Thirty million new jobs are needed in Nigeria by 2030 to maintain the current employment rate, the World Bank has said.
It said the projection was based on the country’s current population growth trend and its unemployment rate.
Unemployment rate in Nigeria increased to 23.10 per cent in the third quarter of 2018 from 22.70 per cent in the second quarter of 2018, according to the National Bureau of Statistics. It said this could reach 33.5 per cent this year.
In its latest Nigeria Economic Update, the World Bank reported that the differential between high rates of population growth and low rates of job creation had led to an increase in unemployment and underemployment.
Nigeria’s underemployment rate is currently put at 20.1 per cent.
It said, “Given the high population growth rates, nearly 30 million new jobs would be needed by 2030 just to keep the current employment rate constant.”
The World Bank noted that the country’s labour force was also growing rapidly, adding that in the last five years, 19 million Nigerians entered the labour force.
It said 3.5 million jobs were created during the period, which spanned the recent recession period.
It also stated that 80 per cent of new labour market entrants ended up unemployed, adding 15 million to the number of unemployed.
“Between 2015 and 2018, the number of unemployed nearly quadrupled and the unemployment rate reached 23 per cent.
“Nationally, in the year after the recession (the third quarter of 2017 to the third quarter of 2018), more than five million Nigerians entered the labour force; joining the 16 million already unemployed, they competed for just 450,000 new jobs,” the World Bank said in the report, which was obtained by our correspondent.
The large size of Nigeria’s labour force had made it imperative that government at all levels must implement measures to create more jobs, the bank further observed.
According to the NBS, out of 115 million working-age Nigerians in 2018, 90 million were active in the labour force.
Out of the 90 million people, about 70 million were employed full or part-time, while another 21 million were unemployed but actively looking for jobs.
Unemployment is said to be particularly acute among youths and women. For instance, in 2018, about 37 per cent of persons aged 15–24 were said to be unemployed, compared to 16–24 per cent in the other age groups.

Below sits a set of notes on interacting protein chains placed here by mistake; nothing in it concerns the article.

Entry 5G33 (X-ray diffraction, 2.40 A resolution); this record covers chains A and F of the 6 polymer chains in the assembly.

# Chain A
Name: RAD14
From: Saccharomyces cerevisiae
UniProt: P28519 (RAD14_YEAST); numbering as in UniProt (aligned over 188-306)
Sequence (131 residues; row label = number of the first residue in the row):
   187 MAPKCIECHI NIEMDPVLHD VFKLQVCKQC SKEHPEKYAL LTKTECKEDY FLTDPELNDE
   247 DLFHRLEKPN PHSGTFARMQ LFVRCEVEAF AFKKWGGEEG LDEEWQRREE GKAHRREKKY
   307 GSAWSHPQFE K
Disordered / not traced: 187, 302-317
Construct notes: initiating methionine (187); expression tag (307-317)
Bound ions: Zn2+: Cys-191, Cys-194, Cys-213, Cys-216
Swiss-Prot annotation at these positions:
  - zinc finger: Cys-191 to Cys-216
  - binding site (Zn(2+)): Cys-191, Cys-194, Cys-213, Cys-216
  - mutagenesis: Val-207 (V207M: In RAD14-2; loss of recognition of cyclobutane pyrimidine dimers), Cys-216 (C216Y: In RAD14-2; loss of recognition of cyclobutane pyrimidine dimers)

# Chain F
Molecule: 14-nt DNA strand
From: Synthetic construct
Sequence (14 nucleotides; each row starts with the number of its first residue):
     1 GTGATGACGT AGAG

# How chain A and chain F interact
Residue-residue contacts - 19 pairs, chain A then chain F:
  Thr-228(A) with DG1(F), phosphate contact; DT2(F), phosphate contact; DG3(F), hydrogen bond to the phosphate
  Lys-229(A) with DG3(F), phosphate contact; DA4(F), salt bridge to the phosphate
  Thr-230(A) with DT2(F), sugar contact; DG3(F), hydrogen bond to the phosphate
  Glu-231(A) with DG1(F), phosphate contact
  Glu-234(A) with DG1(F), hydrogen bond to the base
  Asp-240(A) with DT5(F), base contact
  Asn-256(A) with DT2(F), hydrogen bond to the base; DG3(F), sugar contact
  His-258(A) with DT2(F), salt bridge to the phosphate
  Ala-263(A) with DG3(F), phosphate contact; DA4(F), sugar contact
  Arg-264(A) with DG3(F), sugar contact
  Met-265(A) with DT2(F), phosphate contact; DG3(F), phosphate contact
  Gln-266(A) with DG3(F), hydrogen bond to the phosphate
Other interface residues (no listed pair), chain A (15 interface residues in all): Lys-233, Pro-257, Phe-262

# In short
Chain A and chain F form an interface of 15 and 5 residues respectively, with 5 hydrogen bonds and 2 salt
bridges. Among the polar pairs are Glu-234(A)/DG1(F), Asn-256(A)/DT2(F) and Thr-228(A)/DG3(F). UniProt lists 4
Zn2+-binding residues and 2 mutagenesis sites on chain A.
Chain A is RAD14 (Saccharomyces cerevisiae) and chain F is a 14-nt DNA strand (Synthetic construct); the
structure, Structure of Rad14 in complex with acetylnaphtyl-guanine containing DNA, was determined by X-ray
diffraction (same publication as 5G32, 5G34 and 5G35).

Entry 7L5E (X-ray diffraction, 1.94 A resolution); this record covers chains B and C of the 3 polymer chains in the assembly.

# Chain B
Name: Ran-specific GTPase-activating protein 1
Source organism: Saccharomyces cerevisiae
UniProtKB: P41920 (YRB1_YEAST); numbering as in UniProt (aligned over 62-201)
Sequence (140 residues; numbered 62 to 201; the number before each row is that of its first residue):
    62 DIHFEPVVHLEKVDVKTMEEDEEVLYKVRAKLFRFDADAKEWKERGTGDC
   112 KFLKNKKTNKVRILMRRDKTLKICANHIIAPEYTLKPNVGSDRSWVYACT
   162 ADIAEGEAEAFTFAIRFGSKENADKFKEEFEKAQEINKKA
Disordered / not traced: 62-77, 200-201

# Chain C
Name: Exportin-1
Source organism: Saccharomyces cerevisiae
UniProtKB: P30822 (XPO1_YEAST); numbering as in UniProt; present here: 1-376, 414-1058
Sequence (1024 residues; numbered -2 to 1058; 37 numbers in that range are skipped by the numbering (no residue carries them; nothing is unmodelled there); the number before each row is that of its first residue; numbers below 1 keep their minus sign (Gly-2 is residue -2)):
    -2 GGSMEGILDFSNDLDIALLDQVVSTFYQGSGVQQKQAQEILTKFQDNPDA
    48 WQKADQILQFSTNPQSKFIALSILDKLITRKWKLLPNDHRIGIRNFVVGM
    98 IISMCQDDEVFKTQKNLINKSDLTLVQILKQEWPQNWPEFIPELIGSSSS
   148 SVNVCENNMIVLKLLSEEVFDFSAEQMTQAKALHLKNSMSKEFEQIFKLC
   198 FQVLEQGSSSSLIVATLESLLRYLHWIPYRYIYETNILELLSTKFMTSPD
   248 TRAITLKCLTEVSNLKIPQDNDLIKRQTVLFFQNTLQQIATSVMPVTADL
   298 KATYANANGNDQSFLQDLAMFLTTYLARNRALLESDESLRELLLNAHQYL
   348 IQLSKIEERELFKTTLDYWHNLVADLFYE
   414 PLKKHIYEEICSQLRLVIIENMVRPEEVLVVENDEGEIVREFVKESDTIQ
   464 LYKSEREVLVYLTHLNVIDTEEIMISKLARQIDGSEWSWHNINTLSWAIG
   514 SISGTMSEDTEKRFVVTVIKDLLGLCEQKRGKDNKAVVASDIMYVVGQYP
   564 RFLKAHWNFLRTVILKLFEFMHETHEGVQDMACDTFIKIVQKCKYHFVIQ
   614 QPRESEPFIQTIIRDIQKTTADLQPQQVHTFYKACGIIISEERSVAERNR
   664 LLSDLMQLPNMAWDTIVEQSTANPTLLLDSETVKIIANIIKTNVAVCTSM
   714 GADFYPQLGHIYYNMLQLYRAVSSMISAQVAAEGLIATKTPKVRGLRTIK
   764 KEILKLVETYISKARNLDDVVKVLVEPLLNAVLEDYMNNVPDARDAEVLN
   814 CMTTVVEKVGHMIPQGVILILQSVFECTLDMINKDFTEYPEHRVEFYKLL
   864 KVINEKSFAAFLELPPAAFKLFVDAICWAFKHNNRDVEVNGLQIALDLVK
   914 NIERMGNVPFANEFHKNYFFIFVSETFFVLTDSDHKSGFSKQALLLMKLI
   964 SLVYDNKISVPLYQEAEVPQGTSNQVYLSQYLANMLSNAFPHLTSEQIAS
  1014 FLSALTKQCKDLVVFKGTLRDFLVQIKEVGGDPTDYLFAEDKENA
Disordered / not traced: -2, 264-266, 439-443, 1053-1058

Out of those employed, only one-third had full-time jobs, compared to two-thirds of the workforce as a whole.
Also, 48 per cent of active women were reportedly employed full-time, compared to 64 per cent of men.
The NBS also reported that women held only about 30 per cent of civil service jobs.
Besides the high unemployment rate, the World Bank, in the Nigeria Economic Update, observed that the quality of jobs in the country had declined.
It said that the chances of getting full-time employment also declined.
The bank said, “The quality of the available jobs has declined. Most new jobs created in the last five years were part-time, and the likelihood of getting a full-time job is now lower than it was before the oil shock.
“In 2014, 81 per cent of new jobs were full-time. As the economy entered recession in 2016, fewer full-time jobs became available, though there were more part-time jobs.
“In 2017, there were not enough part-time jobs to balance the sustained decline in full-time jobs, and total jobs fell by more than 700,000.
“In 2018, both full and part-time jobs grew positively but at a low rate. By the end of the year, three million fewer full-time jobs were available than had been before the crisis,” the bank said.
It also noted the high rate of unemployment and underemployment contributed to the growth of the informal economy, with Nigeria having an estimated 54.6 million informal workers, representing 53 per cent of the labour force.
“The size of Nigeria’s informal economy has been estimated at 50 per cent, among the highest on the continent,” the World Bank said, adding that an estimated 75 per cent of all new jobs were informal.
The bank said, “Informal jobs tend to offer less employment and income security, especially since employers have little access to financial services.
“Many low-income households depend on subsistence agriculture or low-productivity self-employment in services and industry, and a significant share of the population moves in and out of poverty,” the bank added.
In the Nigeria Economic Update, the bank warned that the number of Nigerians living in extreme poverty could increase by more than 30 million by 2030 and the country might be home to 25 per cent of the world’s destitute people, if the government failed to revive economic growth and create jobs.